Freeman

ARTICLE

Liberals Verses Statist "Liberals"

MARCH 01, 1961 by WILLIAM HENRY CHAMBERLAIN

Mr. Chamberlin is a skilled observer and re­porter of economic and political conditions at home and abroad. He has written a number of books, has lectured widely, and is a contributor to The Wall Street Journal and many nation­ally known magazines.

It is remarkable how the mean­ing of a word can change by the simple process of crossing the At­lantic Ocean. Take the good old once respectable word liberal, for instance. Should an inquiring American walk into a session of Europe's Liberal International, he would be among people who believe in private initiative and free en­terprise, who recognize the or­ganic connection between freedom from state planning and meddling and all other kinds of freedom, personal, political, economic. The European liberal is by definition strongly, on principle, against so­cialism, and for the individualistic, not the socialistic approach to solving economic and social prob­lems.

How very different would be the atmosphere of a convention of the Americans for Democratic Action or any group that would call itself liberal in the United States. Here all the emphasis would be on hav­ing the state act as a rescue opera­tor for everything from delinquent youths to worked-out mines, on government as the proper agency for relieving communities, fami­lies, individuals of their obliga­tions, and taxpayers of an ever larger slice of their hard-earned incomes.

Here is a good sample of what passes for liberalism in the United States, as reflected in a news re­port of the program of an organi­zation which calls itself the Lib­eral Party in the State of New York:

"The Liberals went far beyond the spending and social welfare proposals of the Democratic Administration of Governor Harri­man. They outlined in 21,000 words a vast expansion of state spending and activity to meet 'the urgency of the times.'

" 'We cannot afford economics as usual and politics as usual,' the Party said.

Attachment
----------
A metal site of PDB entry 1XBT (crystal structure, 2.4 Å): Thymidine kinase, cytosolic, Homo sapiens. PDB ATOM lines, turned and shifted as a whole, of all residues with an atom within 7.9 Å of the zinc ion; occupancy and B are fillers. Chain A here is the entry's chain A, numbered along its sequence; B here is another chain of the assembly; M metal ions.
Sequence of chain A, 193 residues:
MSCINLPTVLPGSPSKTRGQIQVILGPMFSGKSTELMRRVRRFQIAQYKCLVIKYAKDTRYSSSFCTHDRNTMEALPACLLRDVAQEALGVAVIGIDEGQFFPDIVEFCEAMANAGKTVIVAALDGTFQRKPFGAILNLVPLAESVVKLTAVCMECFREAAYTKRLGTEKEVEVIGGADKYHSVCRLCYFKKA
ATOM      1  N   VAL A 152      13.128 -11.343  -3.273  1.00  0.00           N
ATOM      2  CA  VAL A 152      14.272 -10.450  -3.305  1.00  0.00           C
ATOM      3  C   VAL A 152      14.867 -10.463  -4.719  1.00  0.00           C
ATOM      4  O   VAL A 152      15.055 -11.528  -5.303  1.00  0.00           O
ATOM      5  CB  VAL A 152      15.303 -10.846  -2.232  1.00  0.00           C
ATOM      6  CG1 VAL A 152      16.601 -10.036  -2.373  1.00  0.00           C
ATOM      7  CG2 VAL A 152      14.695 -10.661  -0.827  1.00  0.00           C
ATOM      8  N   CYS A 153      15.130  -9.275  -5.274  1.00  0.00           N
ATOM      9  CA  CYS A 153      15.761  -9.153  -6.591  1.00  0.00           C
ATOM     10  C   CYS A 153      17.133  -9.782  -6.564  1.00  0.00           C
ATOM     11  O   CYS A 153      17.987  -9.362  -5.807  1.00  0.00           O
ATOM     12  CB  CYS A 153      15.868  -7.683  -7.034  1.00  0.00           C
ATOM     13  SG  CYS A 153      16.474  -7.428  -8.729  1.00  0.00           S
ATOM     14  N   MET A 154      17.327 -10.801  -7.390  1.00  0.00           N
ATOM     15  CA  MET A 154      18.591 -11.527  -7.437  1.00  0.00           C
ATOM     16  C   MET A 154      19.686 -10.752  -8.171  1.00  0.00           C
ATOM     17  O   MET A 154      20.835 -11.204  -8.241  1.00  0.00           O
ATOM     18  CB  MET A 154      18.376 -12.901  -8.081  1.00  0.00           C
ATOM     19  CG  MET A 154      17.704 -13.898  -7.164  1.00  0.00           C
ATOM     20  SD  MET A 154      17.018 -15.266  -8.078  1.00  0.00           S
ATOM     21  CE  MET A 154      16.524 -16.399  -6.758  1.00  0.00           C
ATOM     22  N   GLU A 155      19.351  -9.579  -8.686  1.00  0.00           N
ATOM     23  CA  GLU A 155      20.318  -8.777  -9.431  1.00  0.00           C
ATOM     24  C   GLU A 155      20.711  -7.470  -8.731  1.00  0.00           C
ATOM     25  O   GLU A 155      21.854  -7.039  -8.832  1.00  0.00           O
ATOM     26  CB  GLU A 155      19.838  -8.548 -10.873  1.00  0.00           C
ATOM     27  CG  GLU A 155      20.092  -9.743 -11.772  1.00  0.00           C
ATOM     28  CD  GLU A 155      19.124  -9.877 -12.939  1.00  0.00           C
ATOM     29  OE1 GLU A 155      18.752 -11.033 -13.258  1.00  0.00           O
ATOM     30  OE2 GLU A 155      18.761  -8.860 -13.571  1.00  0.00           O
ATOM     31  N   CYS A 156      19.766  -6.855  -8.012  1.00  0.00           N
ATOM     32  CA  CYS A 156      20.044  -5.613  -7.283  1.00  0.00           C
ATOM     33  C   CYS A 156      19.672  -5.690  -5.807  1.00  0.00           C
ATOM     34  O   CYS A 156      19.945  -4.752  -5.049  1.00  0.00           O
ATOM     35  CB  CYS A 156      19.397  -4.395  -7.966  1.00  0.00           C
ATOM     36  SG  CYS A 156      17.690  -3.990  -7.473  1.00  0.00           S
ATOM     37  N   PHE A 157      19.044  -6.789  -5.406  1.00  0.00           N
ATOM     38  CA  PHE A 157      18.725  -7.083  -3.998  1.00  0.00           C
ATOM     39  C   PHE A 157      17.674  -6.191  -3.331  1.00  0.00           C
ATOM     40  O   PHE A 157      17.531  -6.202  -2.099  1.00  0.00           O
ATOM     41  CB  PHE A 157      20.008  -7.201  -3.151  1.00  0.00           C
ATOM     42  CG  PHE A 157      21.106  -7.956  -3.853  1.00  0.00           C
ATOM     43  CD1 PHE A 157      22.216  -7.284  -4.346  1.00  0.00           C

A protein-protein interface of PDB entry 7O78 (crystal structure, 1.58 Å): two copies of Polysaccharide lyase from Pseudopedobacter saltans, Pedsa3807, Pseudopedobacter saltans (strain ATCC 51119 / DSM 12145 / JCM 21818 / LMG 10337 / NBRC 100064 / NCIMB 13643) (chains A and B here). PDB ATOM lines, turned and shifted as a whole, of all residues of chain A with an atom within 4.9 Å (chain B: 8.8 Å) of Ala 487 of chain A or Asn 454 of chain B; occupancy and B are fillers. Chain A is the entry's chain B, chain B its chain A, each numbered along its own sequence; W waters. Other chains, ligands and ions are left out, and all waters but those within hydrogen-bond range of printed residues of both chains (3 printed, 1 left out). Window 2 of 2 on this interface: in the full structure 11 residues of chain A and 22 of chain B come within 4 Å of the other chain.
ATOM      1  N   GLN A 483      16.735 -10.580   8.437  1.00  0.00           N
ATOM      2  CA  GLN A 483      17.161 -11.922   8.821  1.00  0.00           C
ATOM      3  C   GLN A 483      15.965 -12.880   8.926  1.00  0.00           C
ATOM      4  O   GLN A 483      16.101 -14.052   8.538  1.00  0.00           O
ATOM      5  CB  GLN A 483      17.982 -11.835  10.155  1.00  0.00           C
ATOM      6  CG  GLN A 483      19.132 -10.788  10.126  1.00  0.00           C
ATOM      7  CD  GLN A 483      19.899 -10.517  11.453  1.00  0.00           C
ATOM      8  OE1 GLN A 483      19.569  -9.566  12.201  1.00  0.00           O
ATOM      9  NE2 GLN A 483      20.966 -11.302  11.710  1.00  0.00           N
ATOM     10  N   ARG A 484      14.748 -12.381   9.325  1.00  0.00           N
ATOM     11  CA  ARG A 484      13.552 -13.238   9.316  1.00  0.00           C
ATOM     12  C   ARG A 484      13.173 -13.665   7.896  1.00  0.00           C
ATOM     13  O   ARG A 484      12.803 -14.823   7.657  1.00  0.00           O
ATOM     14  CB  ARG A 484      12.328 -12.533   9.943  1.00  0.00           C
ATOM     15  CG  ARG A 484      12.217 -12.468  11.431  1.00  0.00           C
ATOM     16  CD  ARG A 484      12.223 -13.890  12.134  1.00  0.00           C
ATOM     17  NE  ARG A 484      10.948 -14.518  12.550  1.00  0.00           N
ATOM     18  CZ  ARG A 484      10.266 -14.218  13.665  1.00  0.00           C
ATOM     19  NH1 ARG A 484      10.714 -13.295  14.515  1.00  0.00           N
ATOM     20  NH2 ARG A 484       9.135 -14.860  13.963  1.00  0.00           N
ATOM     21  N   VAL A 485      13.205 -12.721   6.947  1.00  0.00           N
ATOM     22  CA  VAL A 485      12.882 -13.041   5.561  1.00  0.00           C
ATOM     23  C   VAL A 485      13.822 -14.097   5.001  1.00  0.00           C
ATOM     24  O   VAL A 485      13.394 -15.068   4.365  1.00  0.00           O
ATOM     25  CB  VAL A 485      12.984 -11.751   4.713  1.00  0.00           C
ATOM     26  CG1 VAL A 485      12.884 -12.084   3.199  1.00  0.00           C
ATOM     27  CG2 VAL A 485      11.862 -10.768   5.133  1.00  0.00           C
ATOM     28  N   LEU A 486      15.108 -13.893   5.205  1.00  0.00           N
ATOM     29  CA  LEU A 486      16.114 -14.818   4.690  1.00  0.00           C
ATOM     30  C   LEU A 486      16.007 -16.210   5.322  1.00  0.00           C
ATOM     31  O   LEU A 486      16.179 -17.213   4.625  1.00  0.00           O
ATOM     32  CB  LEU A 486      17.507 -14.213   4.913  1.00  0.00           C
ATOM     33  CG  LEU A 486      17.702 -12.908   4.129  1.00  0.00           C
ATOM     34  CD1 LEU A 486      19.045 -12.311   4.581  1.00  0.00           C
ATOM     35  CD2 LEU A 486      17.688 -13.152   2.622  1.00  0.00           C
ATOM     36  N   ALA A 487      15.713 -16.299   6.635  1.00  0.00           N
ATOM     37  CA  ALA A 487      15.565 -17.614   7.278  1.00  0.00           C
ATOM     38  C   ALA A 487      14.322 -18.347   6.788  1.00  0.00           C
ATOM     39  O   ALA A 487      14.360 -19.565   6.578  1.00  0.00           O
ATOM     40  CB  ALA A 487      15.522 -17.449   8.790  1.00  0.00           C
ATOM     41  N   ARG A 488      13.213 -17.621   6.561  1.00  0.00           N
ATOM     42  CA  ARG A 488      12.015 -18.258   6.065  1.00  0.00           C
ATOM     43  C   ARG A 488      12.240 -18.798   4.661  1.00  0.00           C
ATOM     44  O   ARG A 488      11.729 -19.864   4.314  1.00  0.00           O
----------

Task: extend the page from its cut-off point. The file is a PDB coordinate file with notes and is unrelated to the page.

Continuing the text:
"The program urged the crea­tion of agencies to aid small busi­ness, promote industrial usage of atomic power, and protect con­sumers. It called for improvements in existing social legislation and heavy spending on education and welfare."

Or take this definition of "lib­eralism," statist brand, offered by Mr. Joseph S. Clark, Jr., former Mayor of Philadelphia, now Sena­tor from Pennsylvania, in The At­lantic Monthly for July, 1953:

"A liberal is here defined as one who believes in using the full force of government for the ad­vancement of social, political, and economic justice at the municipal, state, national, and international levels. . . . A liberal believes that government is a proper tool to use in the development of a society which attempts to carry Christian principles of conduct into practical effect."

The genuinely liberal French nineteenth century economist, Frederic Bastiat, referred to the state as "the great fiction by which everyone hopes to live atthe expense of everyone else." But in America the term liberal has been too often appropriated by those who share the delusion that the modern state possesses some mysterious power of giving to some groups without taking an equivalent amount from the same groups, or from others, either by higher taxation or by the still more reprehensible device of in­flation.

Boarded by Pirates

The good ship Liberalism in the United States has been boarded by a pirate crew of state interven­tionists and near-socialists, whose ideals are the reverse of those of the historic pioneers of liberal thought, and who consider Karl Marx more relevant to modern conditions than Adam Smith. One of the first distinctively liberal thinkers was John Locke. His em­phasis on "the natural right of life, liberty, and property," on re­ligious toleration, on a government of limited powers deriving its le­gitimacy from the consent of the governed drove coffin nails into old conceptions of the divine right of kings to govern as they might see fit. His views exercised a powerful seminal influence both on Britain's "Glorious Revolution" of 1688 and on the American Revolution a cen­tury later.

Locke in his time represented the golden mean between theories of royal absolutism and the crack­pot ideas on religion and property developed by the so-called Level­ers and other wild-eyed groups that came up during the period of strife and confusion that followed the struggle between Charles I and the Parliament. Locke showed how liberty and order could be as­sured under a political and social system which restricted the state to the role of guardian and en­forcer of man's natural rights. The late Harold J. Laski was a radical socialist, not a liberal. Yet, in one of his best books, The Rise of Liberalism, he gives a summary of Locke's ideas on the state which, while not meant as praise, is basically fair and accurate: